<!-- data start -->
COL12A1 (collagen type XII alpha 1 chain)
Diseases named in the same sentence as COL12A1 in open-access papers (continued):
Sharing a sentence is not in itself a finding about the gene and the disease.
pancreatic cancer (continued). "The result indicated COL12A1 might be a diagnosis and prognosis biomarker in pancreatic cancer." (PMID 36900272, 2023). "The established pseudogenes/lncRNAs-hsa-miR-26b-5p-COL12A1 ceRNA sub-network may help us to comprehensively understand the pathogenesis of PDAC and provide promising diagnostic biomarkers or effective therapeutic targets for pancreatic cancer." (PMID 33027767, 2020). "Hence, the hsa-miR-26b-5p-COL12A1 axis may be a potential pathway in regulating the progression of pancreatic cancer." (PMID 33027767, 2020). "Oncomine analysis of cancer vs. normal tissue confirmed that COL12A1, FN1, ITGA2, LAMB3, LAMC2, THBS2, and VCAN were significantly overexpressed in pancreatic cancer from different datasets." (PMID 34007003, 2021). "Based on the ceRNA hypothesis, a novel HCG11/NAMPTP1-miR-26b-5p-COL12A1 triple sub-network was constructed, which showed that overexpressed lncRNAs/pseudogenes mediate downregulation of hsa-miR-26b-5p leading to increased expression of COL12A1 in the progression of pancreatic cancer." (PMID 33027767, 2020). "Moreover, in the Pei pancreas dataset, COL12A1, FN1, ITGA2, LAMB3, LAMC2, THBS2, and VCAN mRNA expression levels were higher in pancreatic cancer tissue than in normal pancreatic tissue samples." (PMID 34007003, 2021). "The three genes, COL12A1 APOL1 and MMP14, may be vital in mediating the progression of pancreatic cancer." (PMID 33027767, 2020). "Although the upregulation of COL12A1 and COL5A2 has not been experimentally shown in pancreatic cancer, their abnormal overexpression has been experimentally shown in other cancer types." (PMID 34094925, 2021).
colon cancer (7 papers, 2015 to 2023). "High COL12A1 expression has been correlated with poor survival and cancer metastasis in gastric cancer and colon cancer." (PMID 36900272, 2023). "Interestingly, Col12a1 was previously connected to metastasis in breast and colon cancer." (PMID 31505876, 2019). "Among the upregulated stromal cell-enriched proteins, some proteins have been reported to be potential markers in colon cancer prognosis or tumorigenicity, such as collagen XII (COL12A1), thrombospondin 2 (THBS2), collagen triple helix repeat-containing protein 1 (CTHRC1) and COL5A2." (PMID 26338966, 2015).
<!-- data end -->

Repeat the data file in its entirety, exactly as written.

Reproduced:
COL12A1 (collagen type XII alpha 1 chain)
Diseases named in the same sentence as COL12A1 in open-access papers (continued):
Sharing a sentence is not in itself a finding about the gene and the disease.
pancreatic cancer (continued). "The result indicated COL12A1 might be a diagnosis and prognosis biomarker in pancreatic cancer." (PMID 36900272, 2023). "The established pseudogenes/lncRNAs-hsa-miR-26b-5p-COL12A1 ceRNA sub-network may help us to comprehensively understand the pathogenesis of PDAC and provide promising diagnostic biomarkers or effective therapeutic targets for pancreatic cancer." (PMID 33027767, 2020). "Hence, the hsa-miR-26b-5p-COL12A1 axis may be a potential pathway in regulating the progression of pancreatic cancer." (PMID 33027767, 2020). "Oncomine analysis of cancer vs. normal tissue confirmed that COL12A1, FN1, ITGA2, LAMB3, LAMC2, THBS2, and VCAN were significantly overexpressed in pancreatic cancer from different datasets." (PMID 34007003, 2021). "Based on the ceRNA hypothesis, a novel HCG11/NAMPTP1-miR-26b-5p-COL12A1 triple sub-network was constructed, which showed that overexpressed lncRNAs/pseudogenes mediate downregulation of hsa-miR-26b-5p leading to increased expression of COL12A1 in the progression of pancreatic cancer." (PMID 33027767, 2020). "Moreover, in the Pei pancreas dataset, COL12A1, FN1, ITGA2, LAMB3, LAMC2, THBS2, and VCAN mRNA expression levels were higher in pancreatic cancer tissue than in normal pancreatic tissue samples." (PMID 34007003, 2021). "The three genes, COL12A1 APOL1 and MMP14, may be vital in mediating the progression of pancreatic cancer." (PMID 33027767, 2020). "Although the upregulation of COL12A1 and COL5A2 has not been experimentally shown in pancreatic cancer, their abnormal overexpression has been experimentally shown in other cancer types." (PMID 34094925, 2021).
colon cancer (7 papers, 2015 to 2023). "High COL12A1 expression has been correlated with poor survival and cancer metastasis in gastric cancer and colon cancer." (PMID 36900272, 2023). "Interestingly, Col12a1 was previously connected to metastasis in breast and colon cancer." (PMID 31505876, 2019). "Among the upregulated stromal cell-enriched proteins, some proteins have been reported to be potential markers in colon cancer prognosis or tumorigenicity, such as collagen XII (COL12A1), thrombospondin 2 (THBS2), collagen triple helix repeat-containing protein 1 (CTHRC1) and COL5A2." (PMID 26338966, 2015).